In his acceptance speech, Mr. Crotts said, “My father’s work as a machinist and his drive to be accurate inspired me to learn more about machining and engineering. For almost 60 years, I have been saying manufacturing creates wealth and this concept is not well understood by those outside the industry.” He encouraged members to promote manufacturing. However, he did not tell anyone to start wearing bow ties!
Conference in Chicago reinforced the reality of the digital factory. The Dallas event will reinforce its urgency.
The first step may be securing a spot at the [MC]² Conference, Workshop and Expo, April 19-21, at the Hotel InterContinental Dallas, Texas. March 18 is the deadline for early-bird conference rates. This event focuses intently on MTConnect, the digital factory and the Industrial Internet of Things (IIoT).
Here are five reasons I recommend attending this conference:
Small- and medium-sized companies will share their real-world success stories with MTConnect-enabled implementations.
It will cover minimizing threats to the security of networks, equipment and information.
Training and workforce development will be included as vital to the transition to the IIoT.
It will put the importance of the networked, integrated factory in the larger context of national economic growth and stability.
Technical workshops will be available to attendees who welcome immersion in the inner workings of the standard and its development process.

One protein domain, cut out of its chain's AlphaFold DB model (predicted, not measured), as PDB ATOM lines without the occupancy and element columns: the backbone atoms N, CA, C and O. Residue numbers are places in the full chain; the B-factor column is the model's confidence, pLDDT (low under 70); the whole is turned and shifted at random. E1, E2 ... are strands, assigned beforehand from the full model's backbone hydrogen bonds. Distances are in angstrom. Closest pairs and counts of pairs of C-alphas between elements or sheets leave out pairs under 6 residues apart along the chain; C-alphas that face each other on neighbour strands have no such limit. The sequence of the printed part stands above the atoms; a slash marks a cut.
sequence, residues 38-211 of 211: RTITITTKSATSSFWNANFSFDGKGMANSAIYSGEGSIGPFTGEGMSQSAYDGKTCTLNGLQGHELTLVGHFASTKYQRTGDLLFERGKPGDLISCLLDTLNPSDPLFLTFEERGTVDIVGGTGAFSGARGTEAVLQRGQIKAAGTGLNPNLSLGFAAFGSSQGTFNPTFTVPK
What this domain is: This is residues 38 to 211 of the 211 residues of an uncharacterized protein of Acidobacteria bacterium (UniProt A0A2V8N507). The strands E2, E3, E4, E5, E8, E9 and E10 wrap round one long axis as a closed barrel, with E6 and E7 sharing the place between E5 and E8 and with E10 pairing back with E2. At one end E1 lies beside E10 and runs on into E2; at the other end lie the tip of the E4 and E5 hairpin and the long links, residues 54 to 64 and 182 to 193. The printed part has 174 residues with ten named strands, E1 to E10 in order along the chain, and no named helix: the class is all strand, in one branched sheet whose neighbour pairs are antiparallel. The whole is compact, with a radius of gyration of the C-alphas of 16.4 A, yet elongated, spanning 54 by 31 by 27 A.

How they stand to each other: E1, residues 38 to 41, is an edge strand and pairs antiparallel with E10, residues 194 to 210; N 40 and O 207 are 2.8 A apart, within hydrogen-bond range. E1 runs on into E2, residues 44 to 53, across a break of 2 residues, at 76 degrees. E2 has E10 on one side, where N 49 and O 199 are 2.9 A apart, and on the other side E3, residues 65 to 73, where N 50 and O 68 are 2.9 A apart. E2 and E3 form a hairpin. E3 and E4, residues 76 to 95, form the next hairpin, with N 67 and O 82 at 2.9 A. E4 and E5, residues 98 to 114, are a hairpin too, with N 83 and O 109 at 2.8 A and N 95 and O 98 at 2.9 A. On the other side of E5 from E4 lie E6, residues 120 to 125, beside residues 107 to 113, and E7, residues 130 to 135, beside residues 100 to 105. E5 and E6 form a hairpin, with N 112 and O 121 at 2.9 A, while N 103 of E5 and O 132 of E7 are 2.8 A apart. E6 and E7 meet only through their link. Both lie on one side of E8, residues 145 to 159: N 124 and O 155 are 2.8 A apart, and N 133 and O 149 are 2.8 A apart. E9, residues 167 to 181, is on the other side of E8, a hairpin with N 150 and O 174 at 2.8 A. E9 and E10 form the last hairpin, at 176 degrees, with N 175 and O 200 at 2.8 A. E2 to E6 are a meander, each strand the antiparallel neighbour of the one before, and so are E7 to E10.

For more about why I think this is an important conference, click here. Conference program details and registration can be found here.
For an unusual bell-shaped workpiece, Stein Seal turned to Grob Systems for a mill-turn machine with a horizontal spindle. A rotating, swiveling worktable on the vertical Y axis of this G550T machine enables it to do heavy-duty turning in a horizontal orientation. It can even take a workpiece from an upright position to one facing completely upside down. To you see this table in action on another application, watch this video.
This article from Mastercam profiles the CAD/CAM "power user" as a resource person who can bridge the gap when a shop's CAD/CAM technology or programming capabilities can't keep up for some reason. It gives a good picture of why and when some shops turn to an independent software specialist for CAD/CAM services such as CNC programming of difficult or complex parts. A focus on one of these power users, Jayson Kramer of Precision Programming Services, portrays an expert contract CNC programmer in action. How he leverages advanced software features to solve problems or train other uses is revealing.